watchOS 4.3.1 Beta Hints at Future Support for Third-Party Apple Watch Faces
Apple may be considering allowing third-party developers to create custom Apple Watch faces, if a line of code discovered in the latest watchOS beta is anything to go by.
Historically, Apple has resisted allowing third-party developers to create and release custom watch faces for Apple Watch, instead electing to add to its stock options for watch faces in successive iterations of the device’s operating system, such as the Siri and kaleidoscope watch faces introduced in watchOS 4.
However, a log message in watchOS 4.3.1 beta, unearthed by 9to5Mac, suggests Apple may be considering the possibility in a future version of Apple Watch software. As part of its NanoTimeKit framework which provides developer access to watch face components, the beta includes references to a currently inactive developer tools server that will likely allow communication with Xcode on macOS.
Within this portion of code is a log message that reads: „This is where the 3rd party face config bundle generation would happen.“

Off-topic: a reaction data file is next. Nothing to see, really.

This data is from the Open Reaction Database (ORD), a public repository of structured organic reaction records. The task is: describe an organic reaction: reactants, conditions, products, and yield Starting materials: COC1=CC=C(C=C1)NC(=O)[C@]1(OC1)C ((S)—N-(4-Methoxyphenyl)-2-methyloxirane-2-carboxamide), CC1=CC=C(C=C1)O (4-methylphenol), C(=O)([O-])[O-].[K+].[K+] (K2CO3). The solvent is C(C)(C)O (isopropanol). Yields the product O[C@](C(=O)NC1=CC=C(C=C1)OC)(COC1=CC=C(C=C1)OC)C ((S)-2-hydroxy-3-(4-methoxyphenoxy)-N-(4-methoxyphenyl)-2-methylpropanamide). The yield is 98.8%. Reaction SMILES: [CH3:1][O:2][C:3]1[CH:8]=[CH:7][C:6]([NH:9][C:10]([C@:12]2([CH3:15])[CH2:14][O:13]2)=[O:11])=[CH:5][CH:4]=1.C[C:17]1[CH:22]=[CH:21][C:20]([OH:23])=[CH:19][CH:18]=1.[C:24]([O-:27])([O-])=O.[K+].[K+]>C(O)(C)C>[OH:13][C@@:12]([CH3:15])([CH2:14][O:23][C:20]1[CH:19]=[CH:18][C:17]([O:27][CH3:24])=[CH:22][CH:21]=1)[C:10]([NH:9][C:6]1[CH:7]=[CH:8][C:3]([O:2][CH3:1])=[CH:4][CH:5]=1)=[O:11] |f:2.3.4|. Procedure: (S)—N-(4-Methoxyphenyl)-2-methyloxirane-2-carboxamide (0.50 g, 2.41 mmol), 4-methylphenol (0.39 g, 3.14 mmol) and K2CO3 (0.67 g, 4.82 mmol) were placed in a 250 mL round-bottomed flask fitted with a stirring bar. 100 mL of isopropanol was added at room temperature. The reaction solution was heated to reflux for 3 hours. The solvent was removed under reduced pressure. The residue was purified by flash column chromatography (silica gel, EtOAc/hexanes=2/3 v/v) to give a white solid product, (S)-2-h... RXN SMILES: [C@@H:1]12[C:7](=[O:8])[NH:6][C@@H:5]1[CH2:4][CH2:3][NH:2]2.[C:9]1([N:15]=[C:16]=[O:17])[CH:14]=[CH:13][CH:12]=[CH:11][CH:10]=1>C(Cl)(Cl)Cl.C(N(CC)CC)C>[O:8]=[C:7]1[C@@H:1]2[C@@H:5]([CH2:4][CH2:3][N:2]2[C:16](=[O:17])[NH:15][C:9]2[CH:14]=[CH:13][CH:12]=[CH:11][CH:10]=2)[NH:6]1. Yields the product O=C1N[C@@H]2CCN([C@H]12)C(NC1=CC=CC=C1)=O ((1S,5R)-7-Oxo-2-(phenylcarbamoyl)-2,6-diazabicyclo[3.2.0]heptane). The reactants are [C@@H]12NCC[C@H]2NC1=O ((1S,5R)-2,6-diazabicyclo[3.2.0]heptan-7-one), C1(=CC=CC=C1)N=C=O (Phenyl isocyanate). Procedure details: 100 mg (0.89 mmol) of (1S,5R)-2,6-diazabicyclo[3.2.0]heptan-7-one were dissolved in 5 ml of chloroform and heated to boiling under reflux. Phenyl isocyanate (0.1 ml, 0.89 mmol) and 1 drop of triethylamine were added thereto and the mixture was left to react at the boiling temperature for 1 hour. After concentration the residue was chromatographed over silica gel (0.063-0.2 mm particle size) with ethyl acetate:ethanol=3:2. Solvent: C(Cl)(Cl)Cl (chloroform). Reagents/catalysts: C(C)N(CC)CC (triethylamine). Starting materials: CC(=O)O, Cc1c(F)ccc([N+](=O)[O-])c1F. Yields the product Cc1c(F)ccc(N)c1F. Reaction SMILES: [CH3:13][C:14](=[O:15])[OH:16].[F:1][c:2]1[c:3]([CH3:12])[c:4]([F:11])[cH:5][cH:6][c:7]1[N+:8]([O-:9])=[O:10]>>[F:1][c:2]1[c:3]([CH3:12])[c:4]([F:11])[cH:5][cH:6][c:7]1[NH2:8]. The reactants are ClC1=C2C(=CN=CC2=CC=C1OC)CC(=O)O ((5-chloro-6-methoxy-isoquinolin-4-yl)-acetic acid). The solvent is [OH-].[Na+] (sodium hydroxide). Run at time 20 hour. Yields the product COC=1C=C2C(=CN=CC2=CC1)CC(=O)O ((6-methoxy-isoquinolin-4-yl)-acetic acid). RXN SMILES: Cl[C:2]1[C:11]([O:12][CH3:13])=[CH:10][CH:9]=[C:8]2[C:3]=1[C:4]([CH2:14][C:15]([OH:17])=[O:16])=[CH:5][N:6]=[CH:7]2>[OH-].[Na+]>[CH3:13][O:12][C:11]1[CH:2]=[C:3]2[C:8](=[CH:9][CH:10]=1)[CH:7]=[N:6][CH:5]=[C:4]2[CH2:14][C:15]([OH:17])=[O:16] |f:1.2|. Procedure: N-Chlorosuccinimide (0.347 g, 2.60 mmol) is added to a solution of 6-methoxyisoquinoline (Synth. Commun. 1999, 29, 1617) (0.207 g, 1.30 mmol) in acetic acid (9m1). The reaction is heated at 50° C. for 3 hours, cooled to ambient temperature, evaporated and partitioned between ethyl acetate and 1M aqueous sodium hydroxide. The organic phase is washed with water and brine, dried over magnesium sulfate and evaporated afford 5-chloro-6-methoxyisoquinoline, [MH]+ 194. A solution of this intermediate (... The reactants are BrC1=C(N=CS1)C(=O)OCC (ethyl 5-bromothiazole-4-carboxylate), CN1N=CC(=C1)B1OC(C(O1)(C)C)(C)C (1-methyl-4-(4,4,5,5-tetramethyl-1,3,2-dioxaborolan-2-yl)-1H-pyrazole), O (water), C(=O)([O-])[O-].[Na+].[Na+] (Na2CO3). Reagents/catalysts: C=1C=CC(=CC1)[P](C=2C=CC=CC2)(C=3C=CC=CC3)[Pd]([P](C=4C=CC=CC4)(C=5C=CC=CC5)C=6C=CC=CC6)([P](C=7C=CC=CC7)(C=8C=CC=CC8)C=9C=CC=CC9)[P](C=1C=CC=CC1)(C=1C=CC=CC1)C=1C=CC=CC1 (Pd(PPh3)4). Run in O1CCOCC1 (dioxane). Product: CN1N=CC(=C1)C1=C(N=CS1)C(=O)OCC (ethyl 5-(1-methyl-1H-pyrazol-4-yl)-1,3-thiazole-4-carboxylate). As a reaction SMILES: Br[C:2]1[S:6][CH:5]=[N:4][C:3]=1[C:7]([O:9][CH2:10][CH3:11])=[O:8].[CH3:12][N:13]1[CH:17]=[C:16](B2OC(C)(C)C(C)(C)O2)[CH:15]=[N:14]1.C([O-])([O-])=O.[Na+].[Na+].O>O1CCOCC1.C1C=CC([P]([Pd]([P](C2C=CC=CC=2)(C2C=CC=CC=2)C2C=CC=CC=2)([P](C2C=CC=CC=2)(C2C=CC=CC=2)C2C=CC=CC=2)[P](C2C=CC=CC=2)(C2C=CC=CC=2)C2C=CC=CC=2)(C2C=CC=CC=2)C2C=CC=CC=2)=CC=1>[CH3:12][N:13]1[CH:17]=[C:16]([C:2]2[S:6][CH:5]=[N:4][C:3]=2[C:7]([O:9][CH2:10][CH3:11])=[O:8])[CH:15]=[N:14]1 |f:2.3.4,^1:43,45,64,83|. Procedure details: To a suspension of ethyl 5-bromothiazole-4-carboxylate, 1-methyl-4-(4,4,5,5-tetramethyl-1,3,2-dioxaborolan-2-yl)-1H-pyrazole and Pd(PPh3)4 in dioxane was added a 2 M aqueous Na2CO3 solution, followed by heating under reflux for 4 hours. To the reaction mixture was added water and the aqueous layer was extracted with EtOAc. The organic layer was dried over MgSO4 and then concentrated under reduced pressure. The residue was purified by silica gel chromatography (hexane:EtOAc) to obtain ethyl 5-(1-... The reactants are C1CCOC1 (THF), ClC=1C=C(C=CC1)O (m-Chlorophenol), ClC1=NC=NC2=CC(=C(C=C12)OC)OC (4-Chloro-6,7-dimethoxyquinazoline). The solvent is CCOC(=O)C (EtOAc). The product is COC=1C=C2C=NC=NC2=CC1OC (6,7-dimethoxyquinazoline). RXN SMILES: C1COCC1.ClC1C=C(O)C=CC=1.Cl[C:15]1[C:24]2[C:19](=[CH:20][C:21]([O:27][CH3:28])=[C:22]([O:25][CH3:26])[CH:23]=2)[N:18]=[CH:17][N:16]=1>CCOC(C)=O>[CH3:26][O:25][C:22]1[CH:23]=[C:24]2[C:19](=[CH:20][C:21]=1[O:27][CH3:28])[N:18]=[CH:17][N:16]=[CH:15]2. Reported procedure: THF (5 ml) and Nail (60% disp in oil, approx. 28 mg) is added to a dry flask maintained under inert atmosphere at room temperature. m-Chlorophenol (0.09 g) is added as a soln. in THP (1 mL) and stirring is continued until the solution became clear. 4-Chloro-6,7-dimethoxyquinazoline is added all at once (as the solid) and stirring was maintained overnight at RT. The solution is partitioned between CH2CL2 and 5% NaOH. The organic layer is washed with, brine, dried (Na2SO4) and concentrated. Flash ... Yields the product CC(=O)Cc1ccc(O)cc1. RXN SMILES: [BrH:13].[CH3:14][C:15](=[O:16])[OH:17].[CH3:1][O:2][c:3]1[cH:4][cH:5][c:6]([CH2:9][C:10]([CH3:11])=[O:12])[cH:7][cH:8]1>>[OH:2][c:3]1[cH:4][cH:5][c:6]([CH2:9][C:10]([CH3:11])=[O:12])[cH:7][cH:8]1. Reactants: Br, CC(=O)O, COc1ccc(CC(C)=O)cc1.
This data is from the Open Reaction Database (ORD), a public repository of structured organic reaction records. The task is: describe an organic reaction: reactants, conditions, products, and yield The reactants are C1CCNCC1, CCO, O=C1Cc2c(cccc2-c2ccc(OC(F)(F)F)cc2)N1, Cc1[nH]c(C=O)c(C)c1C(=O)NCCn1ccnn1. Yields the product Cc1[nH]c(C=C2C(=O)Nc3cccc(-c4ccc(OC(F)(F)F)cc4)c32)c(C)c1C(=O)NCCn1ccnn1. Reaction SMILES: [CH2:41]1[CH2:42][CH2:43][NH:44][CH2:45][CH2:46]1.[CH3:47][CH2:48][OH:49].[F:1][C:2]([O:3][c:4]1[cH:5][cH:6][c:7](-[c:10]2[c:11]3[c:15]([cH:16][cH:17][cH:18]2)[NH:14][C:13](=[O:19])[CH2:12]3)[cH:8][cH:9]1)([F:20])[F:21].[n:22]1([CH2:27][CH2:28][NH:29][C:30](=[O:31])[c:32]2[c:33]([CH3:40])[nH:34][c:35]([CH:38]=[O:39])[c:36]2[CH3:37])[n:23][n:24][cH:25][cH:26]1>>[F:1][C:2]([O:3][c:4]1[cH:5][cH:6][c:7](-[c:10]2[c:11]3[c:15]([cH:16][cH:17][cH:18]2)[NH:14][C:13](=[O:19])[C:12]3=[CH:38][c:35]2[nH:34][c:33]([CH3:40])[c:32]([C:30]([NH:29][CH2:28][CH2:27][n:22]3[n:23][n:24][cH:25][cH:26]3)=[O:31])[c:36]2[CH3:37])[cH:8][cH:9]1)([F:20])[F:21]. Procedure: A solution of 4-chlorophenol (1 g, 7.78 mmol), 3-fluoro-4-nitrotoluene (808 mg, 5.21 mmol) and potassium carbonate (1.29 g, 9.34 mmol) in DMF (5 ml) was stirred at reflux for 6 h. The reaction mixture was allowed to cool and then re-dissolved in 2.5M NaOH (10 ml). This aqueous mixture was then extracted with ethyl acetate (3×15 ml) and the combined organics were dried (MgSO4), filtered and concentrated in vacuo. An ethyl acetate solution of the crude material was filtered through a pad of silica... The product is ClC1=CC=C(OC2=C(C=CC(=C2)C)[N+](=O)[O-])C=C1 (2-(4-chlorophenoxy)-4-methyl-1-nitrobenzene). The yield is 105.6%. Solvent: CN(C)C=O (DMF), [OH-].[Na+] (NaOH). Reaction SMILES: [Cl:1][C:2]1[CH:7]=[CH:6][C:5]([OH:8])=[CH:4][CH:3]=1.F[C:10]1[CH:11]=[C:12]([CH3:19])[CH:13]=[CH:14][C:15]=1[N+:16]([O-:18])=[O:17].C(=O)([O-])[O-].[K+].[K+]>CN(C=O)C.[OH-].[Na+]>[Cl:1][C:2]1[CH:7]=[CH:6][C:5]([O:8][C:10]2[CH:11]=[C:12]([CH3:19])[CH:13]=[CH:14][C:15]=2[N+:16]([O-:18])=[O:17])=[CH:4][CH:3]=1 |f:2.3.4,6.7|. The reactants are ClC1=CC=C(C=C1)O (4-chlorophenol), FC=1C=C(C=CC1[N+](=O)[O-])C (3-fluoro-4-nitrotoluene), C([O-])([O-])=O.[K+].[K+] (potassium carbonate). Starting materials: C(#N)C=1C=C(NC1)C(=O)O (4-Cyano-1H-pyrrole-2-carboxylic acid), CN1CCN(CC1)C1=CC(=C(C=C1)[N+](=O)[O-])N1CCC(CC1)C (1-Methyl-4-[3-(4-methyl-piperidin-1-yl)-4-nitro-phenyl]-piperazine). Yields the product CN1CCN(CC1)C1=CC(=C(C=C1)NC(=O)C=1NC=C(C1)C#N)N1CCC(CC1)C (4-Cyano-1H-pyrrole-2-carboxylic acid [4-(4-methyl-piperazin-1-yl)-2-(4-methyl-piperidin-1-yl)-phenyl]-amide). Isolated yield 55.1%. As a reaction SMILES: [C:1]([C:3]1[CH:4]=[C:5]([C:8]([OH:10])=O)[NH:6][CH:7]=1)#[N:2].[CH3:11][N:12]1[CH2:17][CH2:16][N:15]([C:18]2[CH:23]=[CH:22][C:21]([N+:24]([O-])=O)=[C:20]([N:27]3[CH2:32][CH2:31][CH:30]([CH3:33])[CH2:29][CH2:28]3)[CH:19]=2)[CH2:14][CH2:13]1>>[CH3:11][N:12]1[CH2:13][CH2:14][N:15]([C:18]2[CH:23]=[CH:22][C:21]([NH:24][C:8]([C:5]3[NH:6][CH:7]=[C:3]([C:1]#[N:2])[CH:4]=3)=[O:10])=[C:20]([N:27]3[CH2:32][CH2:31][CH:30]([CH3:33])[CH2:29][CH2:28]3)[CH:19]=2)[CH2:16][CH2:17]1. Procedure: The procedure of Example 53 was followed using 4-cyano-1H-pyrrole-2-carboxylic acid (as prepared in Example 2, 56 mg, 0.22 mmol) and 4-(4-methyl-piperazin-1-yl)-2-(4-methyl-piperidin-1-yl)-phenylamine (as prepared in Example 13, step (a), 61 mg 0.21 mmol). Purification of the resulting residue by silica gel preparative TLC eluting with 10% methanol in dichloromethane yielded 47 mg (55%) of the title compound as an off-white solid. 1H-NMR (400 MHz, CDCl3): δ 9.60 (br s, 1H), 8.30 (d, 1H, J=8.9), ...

Whether or not Apple decides to implement the missing feature for watchOS 5 or in a later version is unknown, but the mere mention of third-party face configuration will likely be cause for hope for anyone longing for additional personalization beyond the existing color-adjustable stock options, custom „Photo“ watch face, and accompanying third-party watch complications.
On the other hand, any such hope could prove misplaced given Apple’s traditional reluctance to open up the most outward-facing aspects of its operating systems to third parties (such as the lock and home screens in iOS, for example). Apple imposes strict limits on changes to major interface elements out of a concern that they guarantee a high level of usability, stability and security, and it’s hard to imagine the company casting aside those principles.
It’s worth noting that Apple tends to reject third-party Apple Watch apps that closely duplicate existing functions, as per its developer guidelines, although whether watch faces would come under this provision remains unclear. At any rate, while Apple welcomes „creative ways of expressing time as an app interface“, currently it does not allow apps that look like watch faces.
Meanwhile, rival smartwatch operating systems like FitbitOS and Android Wear have allowed users to install third-party watch faces on their devices for some time, but the design and usability standard on offer is highly variable and Apple isn’t likely to warm to the idea unless it can enforce a consistent means of quality control.
Apple is expected to release the fifth version of watchOS at the Worldwide Developers Conference in June.
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